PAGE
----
February 5, 2020 Melissa Lamar

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Students Work on Projects That Address Real-World Challenges—

Tunxis Community College in Farmington hosted the Mechanical Engineering Technologies Program (MET2) in January for 20 students from the Connecticut State Colleges & Universities and College of Technology partner universities, who participated in training and began work on real-world technology projects.

Over 10 days during winter break, Tunxis students joined their peers from Gateway, Norwalk, Manchester, Middlesex and Naugatuck Valley Community Colleges, UConn, and Central Connecticut State University to learn about team building, leadership, 3D design, manufacturing processes, rapid prototyping and augmented virtual reality as they kicked off new projects.

Connecticut college students utilized virtual reality to visualize projects in 3D that were initially developed in a 2D setting during one of the program’s sessions of professional skill building.

The program provides real-world challenges and problems from industry partners which the self-managed teams of students use to explore and create projects. The teams will continue to meet and conduct research culminating in a professional level final report and presentation. Students receive a stipend for participation in the program in addition to their time spent working on the project during the spring semester.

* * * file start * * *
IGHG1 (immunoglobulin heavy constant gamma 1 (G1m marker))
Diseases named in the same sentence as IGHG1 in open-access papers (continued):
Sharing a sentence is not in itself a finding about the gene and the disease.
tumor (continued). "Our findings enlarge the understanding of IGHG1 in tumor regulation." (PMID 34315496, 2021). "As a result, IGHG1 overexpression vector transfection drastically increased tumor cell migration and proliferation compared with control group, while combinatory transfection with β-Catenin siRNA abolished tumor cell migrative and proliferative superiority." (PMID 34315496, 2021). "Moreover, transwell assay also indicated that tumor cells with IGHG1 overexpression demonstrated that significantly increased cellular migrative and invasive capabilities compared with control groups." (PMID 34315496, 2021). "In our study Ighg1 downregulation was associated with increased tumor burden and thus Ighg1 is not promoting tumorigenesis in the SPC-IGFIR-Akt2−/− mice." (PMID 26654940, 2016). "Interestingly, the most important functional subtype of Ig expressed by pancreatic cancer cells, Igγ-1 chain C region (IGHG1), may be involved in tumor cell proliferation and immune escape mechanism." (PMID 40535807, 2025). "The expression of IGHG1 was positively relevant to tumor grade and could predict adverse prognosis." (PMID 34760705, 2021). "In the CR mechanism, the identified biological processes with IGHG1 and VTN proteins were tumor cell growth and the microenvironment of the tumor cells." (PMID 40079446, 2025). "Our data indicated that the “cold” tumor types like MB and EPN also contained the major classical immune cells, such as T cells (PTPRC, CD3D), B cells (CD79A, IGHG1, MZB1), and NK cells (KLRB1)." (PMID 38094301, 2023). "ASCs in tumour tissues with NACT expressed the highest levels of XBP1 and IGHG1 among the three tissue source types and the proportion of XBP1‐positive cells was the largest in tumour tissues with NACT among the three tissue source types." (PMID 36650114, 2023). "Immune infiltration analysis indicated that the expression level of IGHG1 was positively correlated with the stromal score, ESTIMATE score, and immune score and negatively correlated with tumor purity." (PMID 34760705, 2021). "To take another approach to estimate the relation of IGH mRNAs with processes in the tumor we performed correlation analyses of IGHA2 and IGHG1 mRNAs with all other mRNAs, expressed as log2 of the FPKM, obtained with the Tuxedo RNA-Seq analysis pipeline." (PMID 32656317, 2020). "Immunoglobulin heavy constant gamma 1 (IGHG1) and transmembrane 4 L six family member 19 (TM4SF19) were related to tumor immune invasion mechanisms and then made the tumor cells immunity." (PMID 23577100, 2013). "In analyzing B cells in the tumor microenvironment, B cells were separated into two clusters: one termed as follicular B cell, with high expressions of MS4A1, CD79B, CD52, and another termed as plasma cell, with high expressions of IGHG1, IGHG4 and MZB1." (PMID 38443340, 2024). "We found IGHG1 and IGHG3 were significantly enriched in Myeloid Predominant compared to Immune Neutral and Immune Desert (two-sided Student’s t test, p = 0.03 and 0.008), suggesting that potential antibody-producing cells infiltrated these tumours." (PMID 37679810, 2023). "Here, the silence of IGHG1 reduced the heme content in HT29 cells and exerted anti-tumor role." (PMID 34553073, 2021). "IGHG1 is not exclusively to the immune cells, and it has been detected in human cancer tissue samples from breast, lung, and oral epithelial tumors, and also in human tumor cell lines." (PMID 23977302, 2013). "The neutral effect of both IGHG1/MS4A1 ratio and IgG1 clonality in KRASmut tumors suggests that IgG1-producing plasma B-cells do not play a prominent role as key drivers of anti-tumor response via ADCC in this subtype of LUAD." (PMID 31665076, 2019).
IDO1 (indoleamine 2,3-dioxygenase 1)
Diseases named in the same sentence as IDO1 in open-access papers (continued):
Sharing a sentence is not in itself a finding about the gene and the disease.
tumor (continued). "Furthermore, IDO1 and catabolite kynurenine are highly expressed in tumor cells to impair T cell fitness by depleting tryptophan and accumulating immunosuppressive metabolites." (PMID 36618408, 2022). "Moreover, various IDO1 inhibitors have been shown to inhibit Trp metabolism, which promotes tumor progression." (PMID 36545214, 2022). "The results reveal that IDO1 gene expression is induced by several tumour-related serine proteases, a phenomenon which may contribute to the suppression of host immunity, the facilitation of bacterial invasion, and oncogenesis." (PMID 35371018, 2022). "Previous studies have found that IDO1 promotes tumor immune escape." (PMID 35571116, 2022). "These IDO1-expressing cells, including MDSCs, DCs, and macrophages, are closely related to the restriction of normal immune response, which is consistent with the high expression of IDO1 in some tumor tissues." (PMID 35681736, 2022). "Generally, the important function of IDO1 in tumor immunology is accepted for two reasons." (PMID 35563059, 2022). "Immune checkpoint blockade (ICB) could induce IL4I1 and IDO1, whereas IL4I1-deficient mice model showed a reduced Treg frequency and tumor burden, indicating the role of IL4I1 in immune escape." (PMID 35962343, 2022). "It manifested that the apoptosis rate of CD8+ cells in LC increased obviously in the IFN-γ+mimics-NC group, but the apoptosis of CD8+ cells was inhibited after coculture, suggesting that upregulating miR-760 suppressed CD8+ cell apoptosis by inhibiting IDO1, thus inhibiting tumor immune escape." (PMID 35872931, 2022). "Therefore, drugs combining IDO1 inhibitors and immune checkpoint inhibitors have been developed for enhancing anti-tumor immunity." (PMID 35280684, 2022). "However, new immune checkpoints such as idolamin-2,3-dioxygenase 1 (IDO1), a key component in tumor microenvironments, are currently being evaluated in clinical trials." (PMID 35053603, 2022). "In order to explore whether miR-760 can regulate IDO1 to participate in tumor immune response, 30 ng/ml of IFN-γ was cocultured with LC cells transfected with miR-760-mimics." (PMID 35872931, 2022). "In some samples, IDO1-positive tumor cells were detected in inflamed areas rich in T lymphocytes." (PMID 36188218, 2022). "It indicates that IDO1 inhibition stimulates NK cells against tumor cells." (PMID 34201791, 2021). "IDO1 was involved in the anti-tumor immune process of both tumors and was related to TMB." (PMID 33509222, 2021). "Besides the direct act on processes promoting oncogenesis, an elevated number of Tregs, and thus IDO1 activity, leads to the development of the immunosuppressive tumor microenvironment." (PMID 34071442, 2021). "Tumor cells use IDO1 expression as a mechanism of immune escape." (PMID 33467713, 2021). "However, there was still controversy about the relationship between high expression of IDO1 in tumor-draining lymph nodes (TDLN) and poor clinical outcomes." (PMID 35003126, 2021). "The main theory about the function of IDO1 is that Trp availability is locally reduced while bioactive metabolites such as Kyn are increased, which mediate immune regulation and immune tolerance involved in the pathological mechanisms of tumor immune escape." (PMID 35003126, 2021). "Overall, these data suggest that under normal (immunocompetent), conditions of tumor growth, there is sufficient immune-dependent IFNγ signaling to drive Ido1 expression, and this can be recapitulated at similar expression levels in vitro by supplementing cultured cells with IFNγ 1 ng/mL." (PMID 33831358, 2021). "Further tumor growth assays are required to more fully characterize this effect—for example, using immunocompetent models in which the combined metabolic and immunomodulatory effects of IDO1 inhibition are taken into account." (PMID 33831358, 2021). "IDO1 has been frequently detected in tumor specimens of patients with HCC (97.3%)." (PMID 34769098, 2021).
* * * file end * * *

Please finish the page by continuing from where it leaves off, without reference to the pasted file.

The student teams will present their final project prototypes during a College of Technology Site Coordinator Meeting in May and at two national technology conferences.

Offered through the College of Technology’s Regional Center for Next Generation Manufacturing (RCNGM), the program is taught by CT Community College faculty and consultants, and designs its curriculum based on survey responses from CT manufacturers to address the skills gap in high-tech sectors, while strengthening career pathways for college students.

In its fifth year, the MET2 program is funded through a National Science Foundation (NSF) Advanced Technological Education grant. MET2 student teams have developed 30 projects over the years, three of which are in the process of being patented. The program won a national 2012 Innovative Program Award from the NSF at the High Impact Technology Exchange Conference.

The Regional Center for Next Generation Manufacturing (RCNGM) is one of seven National Science Foundation Advanced Technological Education Centers in the United States. The RCNGM is led by the College of Technology at Tunxis Community College, a consortium of all 12 CT Community Colleges and eight public and private universities that was formed through CT legislation in 1995 to establish seamless pathways in engineering and technology. Among its goals are to bring together educators and industry, and to be responsive to workforce needs in Connecticut. It also provides seamless career pathways for students to earn certificates, associate of science and bachelor of science degrees in engineering and technology disciplines, with no loss of credit upon transfer. For more information on the College of Technology and the Regional Center for Next Generation Manufacturing, contact Karen Wosczyna-Birch, Ed.D., executive director, at 860.723.0608, or [email protected].

Tunxis Community College in Farmington offers more than 70 associate degrees and certificates, including 15 associate degrees with science, engineering and technology emphases. Tunxis is also the recipient of a $2.4 million National Science Foundation grant that established the College of Technology’s Regional Center for Next Generation Manufacturing, an NSF Center of Excellence. For more information on programs at Tunxis, call 860.773.1490, or visit tunxis.edu.